finance

Finance ministers demand Covid funding flexibility from Treasury



The finance secretaries of the UK’s devolved governments have joined together in calling on the Treasury to guarantee them money allocated to fight the pandemic.

Scottish Finance Secretary Kate Forbes, her Welsh counterpart Rebecca Evans and the Incumbent Minister for Northern Ireland Conor Murphy attended a meeting with the Chief Secretary to the Treasury calling for a guarantee the funding will be provided in full.

They also urged action to tackle the cost of living crisis and help households with rising bills.

Last month, as a result of spending in England, the Treasury announced it would provide additional funding to tackle Covid-19, with the Scottish Government allocated £440m, the Welsh Government £270m and the Northern Ireland Executive £150m.

The devolved governments are concerned they may not be granted permission to carry over money into next year’s budgets, with any late consequential payments – despite flexibility being provided for this year.

The finance ministers also reiterated a request for the Treasury to provide support to Scotland, Wales and Northern Ireland if the public health situation in each nation demands it, not just when the assistance is applied in England.

In October, the UK Government withdrew the £20-a-week uplift to Universal Credit; a cut that was opposed by all three devolved nations.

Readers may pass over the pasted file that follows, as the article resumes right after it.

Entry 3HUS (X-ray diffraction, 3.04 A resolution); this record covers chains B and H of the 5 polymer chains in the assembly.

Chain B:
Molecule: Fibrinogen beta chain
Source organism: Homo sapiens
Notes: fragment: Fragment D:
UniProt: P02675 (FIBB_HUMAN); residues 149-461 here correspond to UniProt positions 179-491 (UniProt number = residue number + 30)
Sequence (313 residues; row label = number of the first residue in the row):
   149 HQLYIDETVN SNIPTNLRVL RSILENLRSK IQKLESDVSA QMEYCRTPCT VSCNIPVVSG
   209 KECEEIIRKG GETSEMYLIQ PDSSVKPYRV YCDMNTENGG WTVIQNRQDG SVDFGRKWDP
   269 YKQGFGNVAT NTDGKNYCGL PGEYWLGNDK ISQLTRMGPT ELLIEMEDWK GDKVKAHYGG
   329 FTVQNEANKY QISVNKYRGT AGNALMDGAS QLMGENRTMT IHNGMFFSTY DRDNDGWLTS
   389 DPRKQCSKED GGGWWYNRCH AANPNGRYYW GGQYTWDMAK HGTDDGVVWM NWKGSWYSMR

Last month it was confirmed that inflation had risen to 5.1% – the highest rate in a decade – with increasingly expensive food, transport and clothing contributing to higher household bills.

Forbes said: “The Scottish Government remains concerned that the additional funding we have received to mitigate the impact of the Omicron variant may be subject to future deductions.

“Without the ability to borrow, this continuing uncertainty could have a substantial damaging impact on our Covid response and our ability to support public services in Scotland.

“More fundamentally, the situation highlights once again that it is not tenable for funding only to be triggered by public health decisions in England.

“People are facing a cost of living crisis and the UK Government, which reduced the lifeline Universal Credit uplift in October despite our representations, must now urgently intervene.”

Don’t miss the latest headlines with our twice-daily newsletter – sign up here for free.



READ SOURCE

Leave a Reply

This website uses cookies. By continuing to use this site, you accept our use of cookies.  Learn more